Rabbi Kozlovsky revealed that since there is a lack of kosher food stores in Mumbai, he is personally responsible for preparation and distribution of food, which involves shechting animals, squeezing grapes for wine, and milking cows at five in the morning, among a myriad of other taxing chores. 

          He spoke about how initially the move was very straining for his family, and how despite many thoughts of returning to Israel, his family persevered and adjusted to their new life in India. 
Ariella's Angle
Thankful For Thanksgiving
Graphic by Sivan Mussaffi ('20)
Article by Ariella Gross ('21)
          Thanksgiving is already next week, and many of us are simply excited for the break. We love November for its sweater weather, pumpkin spice lattes, and Black Friday sales, and we look forward to the long weekend ahead. However, despite our excitement for Thanksgiving, we often forget the true meaning behind the holiday.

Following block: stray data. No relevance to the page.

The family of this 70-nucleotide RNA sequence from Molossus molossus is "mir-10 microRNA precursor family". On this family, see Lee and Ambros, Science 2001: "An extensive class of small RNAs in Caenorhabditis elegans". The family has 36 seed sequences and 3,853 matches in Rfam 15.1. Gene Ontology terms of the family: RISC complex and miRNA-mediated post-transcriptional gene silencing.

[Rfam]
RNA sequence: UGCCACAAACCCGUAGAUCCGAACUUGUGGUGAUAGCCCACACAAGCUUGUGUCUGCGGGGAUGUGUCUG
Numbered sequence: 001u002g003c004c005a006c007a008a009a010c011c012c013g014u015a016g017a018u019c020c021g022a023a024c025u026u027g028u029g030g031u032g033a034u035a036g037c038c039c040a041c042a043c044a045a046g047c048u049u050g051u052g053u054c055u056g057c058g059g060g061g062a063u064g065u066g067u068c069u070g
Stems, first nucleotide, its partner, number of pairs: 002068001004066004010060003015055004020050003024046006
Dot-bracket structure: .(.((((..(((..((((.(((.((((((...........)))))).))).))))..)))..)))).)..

The first Thanksgiving was celebrated in 1621 by Puritans who had recently immigrated to America. They first arrived on the Mayflower in 1620 and suffered through a long, cold winter. In 1621, however, they were fortunate to have had a good harvest, so they organized a feast to express their gratitude. 

          While Thanksgiving was initiated by a religious group, its purpose was secular: the Puritans' festivities were meant to highlight deep appreciation and gratitude. In support of this message, President Abraham Lincoln declared Thanksgiving a federal holiday in 1863. But why is this holiday so important? What idea was Lincoln trying to convey?